What Is Blood-Spinning?

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  • Written By: Megan Shoop
  • Edited By: Michelle Arevalo
  • Last Modified Date: 01 April 2020
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Blood-spinning is the process of removing blood from a patient’s body, spinning it in a centrifuge, and injecting it into the location of a bodily injury. Usually, the health care practitioner infuses the blood with extra substances that will help heal the damaged tissue. The purpose of blood-spinning is to infuse an injured area with as much blood as possible because the more blood surrounding the injured tissue, the more nutrients and reparative substances can be carried to it. This is a very popular treatment in sports medicine, and is often used to treat sprains and tissue injuries.

During the process of blood-spinning, a doctor draws just one or two vials of blood from the patient’s arm. The doctor then spins the vial or vials in a centrifuge, separating the plasma from the hemoglobin. This agitation increases the number of growth hormones in the sample, creating a fortified vial of blood. To further fortify the sample, the doctor usually adds synthesized calcium and thrombin enzymes — both of these things mingle with the blood to create a very nutrient-rich gel. The growth hormones in these samples are typically supremely concentrated.


After treating the blood, the doctor injects the rich gel into the injured area. This may be a sprained joint, a fractured bone, or an injury to the tendons and other connective tissues. The gel stimulates healing by aiding circulation around the wound and causing healthy cells to grow much faster. An injury that might normally heal in about five weeks might only need one, with the help of blood-spinning. This is especially advantageous in the sports world, since athletes may not be able to afford being out of the game for long periods of time.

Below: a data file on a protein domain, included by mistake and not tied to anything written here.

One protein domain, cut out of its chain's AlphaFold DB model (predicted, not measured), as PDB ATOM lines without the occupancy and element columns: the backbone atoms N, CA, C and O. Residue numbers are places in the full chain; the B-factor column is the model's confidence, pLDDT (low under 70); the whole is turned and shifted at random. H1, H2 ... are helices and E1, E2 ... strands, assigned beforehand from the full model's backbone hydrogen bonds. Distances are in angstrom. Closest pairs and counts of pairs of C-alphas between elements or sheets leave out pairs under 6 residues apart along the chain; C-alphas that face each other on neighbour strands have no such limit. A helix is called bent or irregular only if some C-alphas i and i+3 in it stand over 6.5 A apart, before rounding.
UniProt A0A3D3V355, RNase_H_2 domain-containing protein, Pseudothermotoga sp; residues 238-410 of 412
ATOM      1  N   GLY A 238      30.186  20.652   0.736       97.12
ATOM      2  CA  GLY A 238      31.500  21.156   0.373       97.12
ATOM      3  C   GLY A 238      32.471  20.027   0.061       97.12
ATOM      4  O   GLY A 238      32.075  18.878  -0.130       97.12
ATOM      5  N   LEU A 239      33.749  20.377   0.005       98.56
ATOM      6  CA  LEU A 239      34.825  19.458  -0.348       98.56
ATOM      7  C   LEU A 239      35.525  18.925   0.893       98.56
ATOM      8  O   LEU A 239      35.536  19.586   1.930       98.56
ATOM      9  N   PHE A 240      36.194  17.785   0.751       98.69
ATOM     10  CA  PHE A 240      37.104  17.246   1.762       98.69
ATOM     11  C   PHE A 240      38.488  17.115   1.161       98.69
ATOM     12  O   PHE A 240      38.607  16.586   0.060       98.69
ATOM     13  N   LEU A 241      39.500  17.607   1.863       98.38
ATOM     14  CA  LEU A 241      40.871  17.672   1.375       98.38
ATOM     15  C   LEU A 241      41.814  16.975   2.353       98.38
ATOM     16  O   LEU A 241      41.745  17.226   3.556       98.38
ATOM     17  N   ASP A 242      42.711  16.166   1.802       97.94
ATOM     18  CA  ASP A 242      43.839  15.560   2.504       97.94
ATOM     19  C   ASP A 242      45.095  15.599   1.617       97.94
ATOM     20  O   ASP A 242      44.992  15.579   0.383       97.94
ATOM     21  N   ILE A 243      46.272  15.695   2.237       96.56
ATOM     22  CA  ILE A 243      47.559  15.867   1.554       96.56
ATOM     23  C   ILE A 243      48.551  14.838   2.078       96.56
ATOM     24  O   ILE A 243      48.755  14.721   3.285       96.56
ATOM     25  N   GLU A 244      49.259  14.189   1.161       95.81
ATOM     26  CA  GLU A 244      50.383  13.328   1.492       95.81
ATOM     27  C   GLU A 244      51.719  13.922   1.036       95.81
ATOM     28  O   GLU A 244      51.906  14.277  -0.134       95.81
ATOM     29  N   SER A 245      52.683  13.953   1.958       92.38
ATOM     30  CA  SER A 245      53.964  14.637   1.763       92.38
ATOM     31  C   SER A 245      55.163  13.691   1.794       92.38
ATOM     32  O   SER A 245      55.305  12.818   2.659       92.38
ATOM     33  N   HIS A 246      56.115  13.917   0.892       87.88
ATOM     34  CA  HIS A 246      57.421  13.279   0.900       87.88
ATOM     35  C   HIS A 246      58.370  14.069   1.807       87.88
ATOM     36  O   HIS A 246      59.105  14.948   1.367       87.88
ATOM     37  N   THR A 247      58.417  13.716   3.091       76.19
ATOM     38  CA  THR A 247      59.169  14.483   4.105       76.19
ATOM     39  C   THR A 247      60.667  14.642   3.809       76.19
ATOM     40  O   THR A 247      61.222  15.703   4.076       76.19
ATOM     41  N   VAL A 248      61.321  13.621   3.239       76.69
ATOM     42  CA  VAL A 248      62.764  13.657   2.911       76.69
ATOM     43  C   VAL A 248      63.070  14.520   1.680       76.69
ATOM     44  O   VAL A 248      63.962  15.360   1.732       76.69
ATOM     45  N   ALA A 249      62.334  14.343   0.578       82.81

Sports regulations closely monitor the use of blood-spinning to ensure medical practitioners aren’t using it to enhance a player’s performance. As it is, some sports only allow blood-spinning to be used on certain types of injuries, such as tendon injuries. Using blood-spinning on muscle tears might enhance the muscle and artificially increase an athlete’s abilities. Proponents of blood-spinning have been very careful to separate the term from blood doping, which is an illegal procedure.

Most sports outlaw blood doping because it involves drawing blood up to a month before an athletic event and injecting it into the body when the blood is very high in oxygen. This enhances the player’s energy and performance artificially, even though it is the player’s own blood being used. Blood doping is also not used on injuries. Doctors are usually carefully monitored to be certain they’re performing the correct procedures.


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